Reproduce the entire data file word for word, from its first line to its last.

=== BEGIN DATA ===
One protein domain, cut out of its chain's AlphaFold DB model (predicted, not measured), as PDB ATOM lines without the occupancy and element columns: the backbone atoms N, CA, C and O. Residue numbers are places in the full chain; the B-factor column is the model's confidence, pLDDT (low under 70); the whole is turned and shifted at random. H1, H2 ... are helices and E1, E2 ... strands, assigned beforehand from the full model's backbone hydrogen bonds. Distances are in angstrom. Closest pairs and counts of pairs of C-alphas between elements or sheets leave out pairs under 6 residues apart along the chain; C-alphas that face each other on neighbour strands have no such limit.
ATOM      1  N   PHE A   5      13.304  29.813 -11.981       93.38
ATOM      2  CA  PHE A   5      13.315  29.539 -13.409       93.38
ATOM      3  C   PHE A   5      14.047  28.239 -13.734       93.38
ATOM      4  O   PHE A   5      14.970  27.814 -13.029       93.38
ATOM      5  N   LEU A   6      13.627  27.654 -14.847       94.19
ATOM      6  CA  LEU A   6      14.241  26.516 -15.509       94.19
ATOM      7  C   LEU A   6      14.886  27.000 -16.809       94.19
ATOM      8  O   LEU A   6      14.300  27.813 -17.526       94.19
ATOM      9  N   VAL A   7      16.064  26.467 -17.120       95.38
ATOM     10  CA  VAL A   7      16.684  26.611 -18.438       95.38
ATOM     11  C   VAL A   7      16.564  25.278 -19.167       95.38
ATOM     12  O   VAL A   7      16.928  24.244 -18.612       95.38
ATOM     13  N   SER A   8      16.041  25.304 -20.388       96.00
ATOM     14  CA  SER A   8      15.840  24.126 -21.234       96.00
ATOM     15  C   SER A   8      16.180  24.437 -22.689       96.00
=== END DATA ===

One protein domain, cut out of its chain's AlphaFold DB model (predicted, not measured), as PDB ATOM lines without the occupancy and element columns: the backbone atoms N, CA, C and O. Residue numbers are places in the full chain; the B-factor column is the model's confidence, pLDDT (low under 70); the whole is turned and shifted at random. H1, H2 ... are helices and E1, E2 ... strands, assigned beforehand from the full model's backbone hydrogen bonds. Distances are in angstrom. Closest pairs and counts of pairs of C-alphas between elements or sheets leave out pairs under 6 residues apart along the chain; C-alphas that face each other on neighbour strands have no such limit.
ATOM      1  N   PHE A   5      13.304  29.813 -11.981       93.38
ATOM      2  CA  PHE A   5      13.315  29.539 -13.409       93.38
ATOM      3  C   PHE A   5      14.047  28.239 -13.734       93.38
ATOM      4  O   PHE A   5      14.970  27.814 -13.029       93.38
ATOM      5  N   LEU A   6      13.627  27.654 -14.847       94.19
ATOM      6  CA  LEU A   6      14.241  26.516 -15.509       94.19
ATOM      7  C   LEU A   6      14.886  27.000 -16.809       94.19
ATOM      8  O   LEU A   6      14.300  27.813 -17.526       94.19
ATOM      9  N   VAL A   7      16.064  26.467 -17.120       95.38
ATOM     10  CA  VAL A   7      16.684  26.611 -18.438       95.38
ATOM     11  C   VAL A   7      16.564  25.278 -19.167       95.38
ATOM     12  O   VAL A   7      16.928  24.244 -18.612       95.38
ATOM     13  N   SER A   8      16.041  25.304 -20.388       96.00
ATOM     14  CA  SER A   8      15.840  24.126 -21.234       96.00
ATOM     15  C   SER A   8      16.180  24.437 -22.689       96.00